Mon

15

Jul

2013

Life on Distant Hill Blog... Ants as Pollinators

Are ants a valuable pollinator?

Spreading dogbane flowers (Apocynum androsaemifolium)
Spreading dogbane flowers (Apocynum androsaemifolium)

Ants are shown here feeding on the nectar and possibly pollinating flowers of Spreading dogbane (Apocynum androsaemifolium). This native bushy perennial grows on the field edges at Distant Hill Gardens.

I said "possibly pollinating" because scientists have discovered that many ants secrete a natural substance that acts as an antibiotic. This secretion protects ants from bacterial and fungal infections, but unfortunately this secretion also kills pollen grains rather quickly.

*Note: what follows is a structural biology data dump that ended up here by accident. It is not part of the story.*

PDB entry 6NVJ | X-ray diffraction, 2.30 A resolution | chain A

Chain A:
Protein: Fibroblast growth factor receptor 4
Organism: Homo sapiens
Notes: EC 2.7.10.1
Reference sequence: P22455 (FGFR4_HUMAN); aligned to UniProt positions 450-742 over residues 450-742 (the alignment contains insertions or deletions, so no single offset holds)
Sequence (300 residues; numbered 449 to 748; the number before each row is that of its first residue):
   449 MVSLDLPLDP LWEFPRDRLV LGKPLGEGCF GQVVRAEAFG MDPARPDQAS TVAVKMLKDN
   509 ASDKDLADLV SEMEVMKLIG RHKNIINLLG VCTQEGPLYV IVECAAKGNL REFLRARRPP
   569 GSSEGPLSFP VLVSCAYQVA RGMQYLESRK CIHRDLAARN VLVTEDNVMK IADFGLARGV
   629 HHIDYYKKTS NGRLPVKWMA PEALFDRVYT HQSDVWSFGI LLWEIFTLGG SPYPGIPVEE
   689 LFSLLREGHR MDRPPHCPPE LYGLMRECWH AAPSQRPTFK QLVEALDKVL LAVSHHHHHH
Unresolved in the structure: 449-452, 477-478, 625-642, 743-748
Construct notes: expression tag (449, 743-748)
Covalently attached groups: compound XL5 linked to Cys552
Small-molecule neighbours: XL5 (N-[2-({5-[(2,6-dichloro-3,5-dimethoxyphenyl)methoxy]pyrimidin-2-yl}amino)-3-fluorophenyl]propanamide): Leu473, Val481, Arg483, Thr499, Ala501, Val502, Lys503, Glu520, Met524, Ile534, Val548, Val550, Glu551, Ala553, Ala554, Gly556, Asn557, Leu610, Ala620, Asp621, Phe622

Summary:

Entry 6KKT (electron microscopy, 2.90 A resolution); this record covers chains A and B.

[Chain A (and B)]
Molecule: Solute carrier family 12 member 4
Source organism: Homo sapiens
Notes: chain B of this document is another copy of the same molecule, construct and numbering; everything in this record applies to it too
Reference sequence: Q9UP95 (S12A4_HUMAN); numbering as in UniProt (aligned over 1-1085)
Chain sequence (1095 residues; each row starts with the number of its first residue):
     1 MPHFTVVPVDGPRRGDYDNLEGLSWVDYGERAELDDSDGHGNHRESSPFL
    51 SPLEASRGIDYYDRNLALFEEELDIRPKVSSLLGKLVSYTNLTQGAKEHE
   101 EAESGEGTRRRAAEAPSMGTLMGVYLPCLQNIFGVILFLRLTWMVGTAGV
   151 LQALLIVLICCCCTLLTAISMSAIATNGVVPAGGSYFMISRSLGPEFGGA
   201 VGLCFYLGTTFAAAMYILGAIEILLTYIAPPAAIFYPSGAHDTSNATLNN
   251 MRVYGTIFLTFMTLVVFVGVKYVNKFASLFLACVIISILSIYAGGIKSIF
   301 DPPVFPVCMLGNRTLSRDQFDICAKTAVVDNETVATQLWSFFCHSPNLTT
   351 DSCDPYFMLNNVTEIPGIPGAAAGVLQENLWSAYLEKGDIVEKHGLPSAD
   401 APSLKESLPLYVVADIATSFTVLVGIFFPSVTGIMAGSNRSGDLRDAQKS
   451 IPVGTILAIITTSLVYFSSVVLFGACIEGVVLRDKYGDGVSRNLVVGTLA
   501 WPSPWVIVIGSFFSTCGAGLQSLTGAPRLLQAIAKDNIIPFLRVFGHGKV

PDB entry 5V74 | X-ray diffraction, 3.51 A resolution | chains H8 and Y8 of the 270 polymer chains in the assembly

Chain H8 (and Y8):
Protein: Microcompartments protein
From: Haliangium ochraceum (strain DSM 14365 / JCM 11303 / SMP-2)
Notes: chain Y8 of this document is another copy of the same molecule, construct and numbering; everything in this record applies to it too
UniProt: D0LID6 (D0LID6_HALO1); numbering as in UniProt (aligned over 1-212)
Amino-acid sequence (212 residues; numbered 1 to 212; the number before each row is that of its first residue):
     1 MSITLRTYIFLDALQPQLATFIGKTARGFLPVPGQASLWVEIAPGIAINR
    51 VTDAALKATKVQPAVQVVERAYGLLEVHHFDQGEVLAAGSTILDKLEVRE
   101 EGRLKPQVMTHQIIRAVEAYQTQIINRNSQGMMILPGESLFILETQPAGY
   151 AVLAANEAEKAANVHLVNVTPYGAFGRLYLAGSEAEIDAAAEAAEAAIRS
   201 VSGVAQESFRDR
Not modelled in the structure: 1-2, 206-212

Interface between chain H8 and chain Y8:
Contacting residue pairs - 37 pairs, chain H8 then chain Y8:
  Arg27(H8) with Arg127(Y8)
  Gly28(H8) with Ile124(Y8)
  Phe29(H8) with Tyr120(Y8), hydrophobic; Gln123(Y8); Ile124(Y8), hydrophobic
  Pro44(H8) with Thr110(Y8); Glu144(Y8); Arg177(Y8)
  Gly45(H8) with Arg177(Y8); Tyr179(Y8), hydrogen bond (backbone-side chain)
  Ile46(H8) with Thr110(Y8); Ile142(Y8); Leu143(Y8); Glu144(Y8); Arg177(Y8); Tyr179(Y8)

Spreading dogbane growing with Hayscented fern (Dennstaedtia punctilobula)
Spreading dogbane growing with Hayscented fern (Dennstaedtia punctilobula)

 

In addition, ants can actually reduce the likelihood of other pollinators visiting a plant because they are stealing the insect attracting nectar. Luckily, Spreading dogbane is also pollinated by flying insects and does not rely totally on ants. Hopefully they leave some nectar for the more efficient pollinators like bees.